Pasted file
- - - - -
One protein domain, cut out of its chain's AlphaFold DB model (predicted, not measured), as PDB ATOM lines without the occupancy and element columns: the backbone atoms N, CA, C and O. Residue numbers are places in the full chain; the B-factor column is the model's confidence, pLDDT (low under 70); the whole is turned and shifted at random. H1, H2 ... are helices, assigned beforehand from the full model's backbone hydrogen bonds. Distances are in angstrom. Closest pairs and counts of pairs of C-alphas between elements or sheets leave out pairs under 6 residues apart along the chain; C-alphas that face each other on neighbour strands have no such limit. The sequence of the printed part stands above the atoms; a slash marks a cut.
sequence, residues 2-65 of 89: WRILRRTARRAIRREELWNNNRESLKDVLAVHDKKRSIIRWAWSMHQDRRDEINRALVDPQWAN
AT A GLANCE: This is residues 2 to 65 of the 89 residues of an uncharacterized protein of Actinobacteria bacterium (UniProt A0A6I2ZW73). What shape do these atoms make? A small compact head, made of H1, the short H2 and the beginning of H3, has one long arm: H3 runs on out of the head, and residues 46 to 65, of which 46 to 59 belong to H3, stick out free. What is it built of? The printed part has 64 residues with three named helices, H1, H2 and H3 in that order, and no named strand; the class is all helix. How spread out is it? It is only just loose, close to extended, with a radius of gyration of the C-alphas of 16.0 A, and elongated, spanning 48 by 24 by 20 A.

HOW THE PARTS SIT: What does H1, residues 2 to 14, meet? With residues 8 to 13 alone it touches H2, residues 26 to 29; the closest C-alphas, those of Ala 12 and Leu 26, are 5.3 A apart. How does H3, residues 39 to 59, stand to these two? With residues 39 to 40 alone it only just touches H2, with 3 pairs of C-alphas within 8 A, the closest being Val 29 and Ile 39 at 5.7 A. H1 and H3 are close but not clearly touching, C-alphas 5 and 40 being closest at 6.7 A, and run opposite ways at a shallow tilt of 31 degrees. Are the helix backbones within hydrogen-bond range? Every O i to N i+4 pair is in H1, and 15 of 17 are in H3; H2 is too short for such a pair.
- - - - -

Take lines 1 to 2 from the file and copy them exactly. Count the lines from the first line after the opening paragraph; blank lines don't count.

sequence, residues 2-65 of 89: WRILRRTARRAIRREELWNNNRESLKDVLAVHDKKRSIIRWAWSMHQDRRDEINRALVDPQWAN
AT A GLANCE: This is residues 2 to 65 of the 89 residues of an uncharacterized protein of Actinobacteria bacterium (UniProt A0A6I2ZW73). What shape do these atoms make? A small compact head, made of H1, the short H2 and the beginning of H3, has one long arm: H3 runs on out of the head, and residues 46 to 65, of which 46 to 59 belong to H3, stick out free. What is it built of? The printed part has 64 residues with three named helices, H1, H2 and H3 in that order, and no named strand; the class is all helix. How spread out is it? It is only just loose, close to extended, with a radius of gyration of the C-alphas of 16.0 A, and elongated, spanning 48 by 24 by 20 A.